Wednesday, November 16, 2022 | Kaiser Health News

Lung risks from smoking marijuana may be worse than cigarettes: study

Media reports on a study that found that smoking weed is associated with potentially worse lung damage than tobacco-only cigarettes. Meanwhile, the governor in Kentucky signed an executive order partially legalizing medical marijuana.

In Other Marijuana News —

The Courier-Journal: Kentucky Gov. Andy Beshear signs executive order partially legalizing medical marijuana

Kentucky Gov. Andy Beshear signed an executive order Tuesday to legalize the possession and use of medical marijuana by certain eligible individuals in the state, so long as it was legally purchased outside of Kentucky and is under eight ounces. Kentucky is currently one of only 12 states that still bans marijuana for both medical and recreational purposes, although public polls show that legalizing medical marijuana is popular with its residents. (Sonka, 15.11.)

In News About Opioids and Addiction —

Reuters: Opioid Overdose Reversal Drug Likely Safe for OTC Use, Says FDA

The opioid overdose-reversal drug naloxone may be safe and effective for over-the-counter use in some forms, the U.S. Food and Drug Administration said Tuesday, potentially paving the way for its use at the federal level. The FDA would continue to require data on individual products from manufacturers in order for them to be available over-the-counter at the federal level. (11/15)

Statistic: Fentanyl makes it harder to start addiction treatment

Doctors are reporting a worrying trend for fentanyl. The powerful drug, they say, not only causes overdoses but also makes it harder to begin addiction treatment. In particular, fentanyl appears to cause more severe withdrawal symptoms in patients taking buprenorphine, a key drug used to treat opioid use disorders. (Fach, 16.11.)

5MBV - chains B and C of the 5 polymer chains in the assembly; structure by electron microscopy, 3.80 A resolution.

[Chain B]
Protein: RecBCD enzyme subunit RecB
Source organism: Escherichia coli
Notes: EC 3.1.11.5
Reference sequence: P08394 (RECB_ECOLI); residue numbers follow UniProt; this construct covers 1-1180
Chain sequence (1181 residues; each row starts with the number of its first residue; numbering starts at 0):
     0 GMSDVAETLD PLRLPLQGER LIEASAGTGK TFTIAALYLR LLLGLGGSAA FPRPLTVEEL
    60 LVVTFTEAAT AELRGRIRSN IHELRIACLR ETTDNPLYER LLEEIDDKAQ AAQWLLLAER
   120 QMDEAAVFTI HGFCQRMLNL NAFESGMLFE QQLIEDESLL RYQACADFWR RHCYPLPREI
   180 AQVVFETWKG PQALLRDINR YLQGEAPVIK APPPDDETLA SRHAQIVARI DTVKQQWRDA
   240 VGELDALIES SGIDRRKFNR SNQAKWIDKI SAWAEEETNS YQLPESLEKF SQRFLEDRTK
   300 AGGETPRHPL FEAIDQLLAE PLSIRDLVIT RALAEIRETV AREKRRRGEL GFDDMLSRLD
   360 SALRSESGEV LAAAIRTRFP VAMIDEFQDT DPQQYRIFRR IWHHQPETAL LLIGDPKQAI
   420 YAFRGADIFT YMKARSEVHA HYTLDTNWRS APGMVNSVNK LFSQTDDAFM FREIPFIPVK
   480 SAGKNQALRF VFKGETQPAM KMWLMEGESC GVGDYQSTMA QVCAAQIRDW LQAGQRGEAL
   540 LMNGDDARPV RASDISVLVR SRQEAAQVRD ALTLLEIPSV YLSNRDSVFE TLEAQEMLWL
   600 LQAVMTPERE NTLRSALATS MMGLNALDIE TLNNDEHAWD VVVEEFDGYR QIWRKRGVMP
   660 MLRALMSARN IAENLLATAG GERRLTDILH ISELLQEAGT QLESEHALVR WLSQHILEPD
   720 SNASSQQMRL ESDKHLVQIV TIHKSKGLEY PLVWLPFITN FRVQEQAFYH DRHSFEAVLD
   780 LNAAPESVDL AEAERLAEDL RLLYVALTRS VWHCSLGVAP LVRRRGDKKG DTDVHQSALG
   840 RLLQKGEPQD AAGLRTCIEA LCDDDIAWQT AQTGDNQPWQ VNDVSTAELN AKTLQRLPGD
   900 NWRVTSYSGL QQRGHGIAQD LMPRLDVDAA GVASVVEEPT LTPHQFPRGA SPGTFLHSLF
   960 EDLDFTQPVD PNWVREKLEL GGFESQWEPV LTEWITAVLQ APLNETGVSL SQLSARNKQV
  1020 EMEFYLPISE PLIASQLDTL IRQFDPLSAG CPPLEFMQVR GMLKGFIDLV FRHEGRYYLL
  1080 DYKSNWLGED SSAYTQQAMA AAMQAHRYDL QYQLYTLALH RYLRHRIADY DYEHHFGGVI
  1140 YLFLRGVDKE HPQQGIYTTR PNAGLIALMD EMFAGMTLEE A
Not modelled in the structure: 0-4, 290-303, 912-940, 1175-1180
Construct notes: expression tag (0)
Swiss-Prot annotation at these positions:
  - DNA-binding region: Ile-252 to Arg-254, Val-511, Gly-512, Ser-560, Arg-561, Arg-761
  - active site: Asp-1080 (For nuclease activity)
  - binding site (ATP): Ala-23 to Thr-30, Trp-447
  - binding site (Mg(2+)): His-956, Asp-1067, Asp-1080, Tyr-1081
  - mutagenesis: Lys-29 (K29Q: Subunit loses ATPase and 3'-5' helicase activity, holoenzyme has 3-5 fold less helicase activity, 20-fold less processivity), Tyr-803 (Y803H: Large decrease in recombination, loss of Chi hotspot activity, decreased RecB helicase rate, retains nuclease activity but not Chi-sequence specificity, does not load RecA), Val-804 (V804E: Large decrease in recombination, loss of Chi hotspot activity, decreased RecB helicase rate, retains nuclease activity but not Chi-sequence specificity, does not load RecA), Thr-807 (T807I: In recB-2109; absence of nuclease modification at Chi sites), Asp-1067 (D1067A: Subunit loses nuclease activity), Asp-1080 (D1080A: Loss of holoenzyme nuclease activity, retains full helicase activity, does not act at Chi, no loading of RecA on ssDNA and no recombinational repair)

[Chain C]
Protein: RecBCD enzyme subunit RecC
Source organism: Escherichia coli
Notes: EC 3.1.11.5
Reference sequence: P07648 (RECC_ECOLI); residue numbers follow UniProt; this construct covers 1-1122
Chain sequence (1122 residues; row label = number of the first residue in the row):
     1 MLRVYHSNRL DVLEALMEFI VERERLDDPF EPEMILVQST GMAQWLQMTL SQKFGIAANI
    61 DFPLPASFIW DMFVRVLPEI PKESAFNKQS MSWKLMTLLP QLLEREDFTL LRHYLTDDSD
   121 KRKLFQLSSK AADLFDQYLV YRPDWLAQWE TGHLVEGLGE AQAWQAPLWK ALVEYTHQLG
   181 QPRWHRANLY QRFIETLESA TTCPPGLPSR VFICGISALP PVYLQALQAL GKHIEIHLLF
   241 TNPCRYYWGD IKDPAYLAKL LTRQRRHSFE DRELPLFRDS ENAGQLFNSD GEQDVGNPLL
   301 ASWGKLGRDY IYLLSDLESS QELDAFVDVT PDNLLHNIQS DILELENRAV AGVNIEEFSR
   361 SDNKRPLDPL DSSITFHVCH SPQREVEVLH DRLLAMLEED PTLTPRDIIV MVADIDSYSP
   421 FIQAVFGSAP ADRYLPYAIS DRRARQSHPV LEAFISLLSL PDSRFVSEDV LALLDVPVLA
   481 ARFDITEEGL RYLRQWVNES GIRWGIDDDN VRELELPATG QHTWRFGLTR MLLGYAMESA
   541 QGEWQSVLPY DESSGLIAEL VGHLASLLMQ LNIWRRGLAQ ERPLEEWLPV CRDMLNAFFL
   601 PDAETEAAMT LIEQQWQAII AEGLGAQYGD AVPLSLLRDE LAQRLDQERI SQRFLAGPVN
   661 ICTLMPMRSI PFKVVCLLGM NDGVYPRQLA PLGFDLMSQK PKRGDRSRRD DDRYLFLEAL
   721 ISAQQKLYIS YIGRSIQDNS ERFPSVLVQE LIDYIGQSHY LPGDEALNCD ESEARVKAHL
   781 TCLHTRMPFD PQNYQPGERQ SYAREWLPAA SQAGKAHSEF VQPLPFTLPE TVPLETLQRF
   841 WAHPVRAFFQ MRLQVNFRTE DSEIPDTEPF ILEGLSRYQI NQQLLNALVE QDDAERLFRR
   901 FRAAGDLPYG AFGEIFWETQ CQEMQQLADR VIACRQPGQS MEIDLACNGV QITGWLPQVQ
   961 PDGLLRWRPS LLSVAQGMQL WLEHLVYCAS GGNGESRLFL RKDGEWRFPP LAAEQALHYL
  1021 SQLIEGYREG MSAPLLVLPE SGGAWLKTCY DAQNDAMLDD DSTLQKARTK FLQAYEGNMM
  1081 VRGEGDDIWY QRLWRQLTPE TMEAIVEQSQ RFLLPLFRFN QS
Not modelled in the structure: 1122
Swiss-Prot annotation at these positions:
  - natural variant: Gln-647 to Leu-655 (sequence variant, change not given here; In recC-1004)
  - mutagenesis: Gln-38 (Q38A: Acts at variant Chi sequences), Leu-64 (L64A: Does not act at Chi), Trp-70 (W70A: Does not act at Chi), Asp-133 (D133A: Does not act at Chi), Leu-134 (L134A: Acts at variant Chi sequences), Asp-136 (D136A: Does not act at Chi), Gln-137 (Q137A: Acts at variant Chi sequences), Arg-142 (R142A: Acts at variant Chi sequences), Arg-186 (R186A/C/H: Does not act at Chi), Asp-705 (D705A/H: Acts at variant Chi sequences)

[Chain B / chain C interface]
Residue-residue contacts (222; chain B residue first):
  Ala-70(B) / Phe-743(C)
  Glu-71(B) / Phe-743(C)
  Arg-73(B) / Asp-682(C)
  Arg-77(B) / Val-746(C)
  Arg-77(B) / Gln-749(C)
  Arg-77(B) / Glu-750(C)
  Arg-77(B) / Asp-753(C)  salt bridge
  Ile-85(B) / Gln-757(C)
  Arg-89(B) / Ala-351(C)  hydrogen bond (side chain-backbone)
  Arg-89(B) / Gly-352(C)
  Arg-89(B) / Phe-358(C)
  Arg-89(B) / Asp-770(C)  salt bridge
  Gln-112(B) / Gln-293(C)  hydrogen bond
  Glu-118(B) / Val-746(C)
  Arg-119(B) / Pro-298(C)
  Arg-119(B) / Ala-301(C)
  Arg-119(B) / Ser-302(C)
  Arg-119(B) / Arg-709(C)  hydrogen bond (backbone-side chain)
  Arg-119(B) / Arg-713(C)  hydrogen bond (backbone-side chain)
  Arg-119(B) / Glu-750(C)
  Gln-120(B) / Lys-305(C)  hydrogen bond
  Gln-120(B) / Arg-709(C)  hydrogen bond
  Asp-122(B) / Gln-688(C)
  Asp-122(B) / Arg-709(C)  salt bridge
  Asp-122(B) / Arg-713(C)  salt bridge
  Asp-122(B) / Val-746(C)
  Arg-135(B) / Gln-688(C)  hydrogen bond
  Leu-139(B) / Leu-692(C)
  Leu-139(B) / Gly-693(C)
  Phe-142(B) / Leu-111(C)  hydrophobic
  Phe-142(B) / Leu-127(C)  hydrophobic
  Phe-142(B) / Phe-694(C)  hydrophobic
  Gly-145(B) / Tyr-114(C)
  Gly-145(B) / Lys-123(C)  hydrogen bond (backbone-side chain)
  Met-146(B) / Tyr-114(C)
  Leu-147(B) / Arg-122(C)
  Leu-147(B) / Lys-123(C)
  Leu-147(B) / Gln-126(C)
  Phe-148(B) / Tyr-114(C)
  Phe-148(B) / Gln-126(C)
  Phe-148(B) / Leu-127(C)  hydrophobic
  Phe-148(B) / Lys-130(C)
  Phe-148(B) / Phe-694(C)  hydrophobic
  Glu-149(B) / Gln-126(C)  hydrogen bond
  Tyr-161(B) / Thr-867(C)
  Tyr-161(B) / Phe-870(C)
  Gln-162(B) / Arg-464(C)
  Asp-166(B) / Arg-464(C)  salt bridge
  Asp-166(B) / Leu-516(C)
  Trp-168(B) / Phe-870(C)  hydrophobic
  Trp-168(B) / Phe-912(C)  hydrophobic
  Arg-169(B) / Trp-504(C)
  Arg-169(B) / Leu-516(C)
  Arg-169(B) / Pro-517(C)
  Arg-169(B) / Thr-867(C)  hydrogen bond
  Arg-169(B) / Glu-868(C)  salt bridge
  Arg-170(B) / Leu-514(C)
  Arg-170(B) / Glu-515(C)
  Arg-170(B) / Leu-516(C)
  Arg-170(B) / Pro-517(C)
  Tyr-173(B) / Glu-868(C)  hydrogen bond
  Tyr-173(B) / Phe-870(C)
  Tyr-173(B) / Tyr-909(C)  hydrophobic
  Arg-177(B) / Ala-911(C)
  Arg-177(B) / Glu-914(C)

KHN: The player coaches of the addiction help work without borders

Sarah Wright drops by her peer support specialist’s hotel room several times a day in this Denver suburb. But her visit on a Wednesday morning in mid-October was one of her first with teeth. Board doctor Donna Norton had urged Wright to see the dentist years after homelessness and addiction had wreaked havoc on her jawbone. Wright was still getting used to her teeth. “I haven’t had any teeth for 12½, 13 years,” she said, adding that it made her feel like a horse. A new smile was Wright’s latest milestone as she works to rebuild her life, and Norton has been there every step of the way: opening a bank account, finding a job, finding a sense of her own worth. (Bichell, 11/16)

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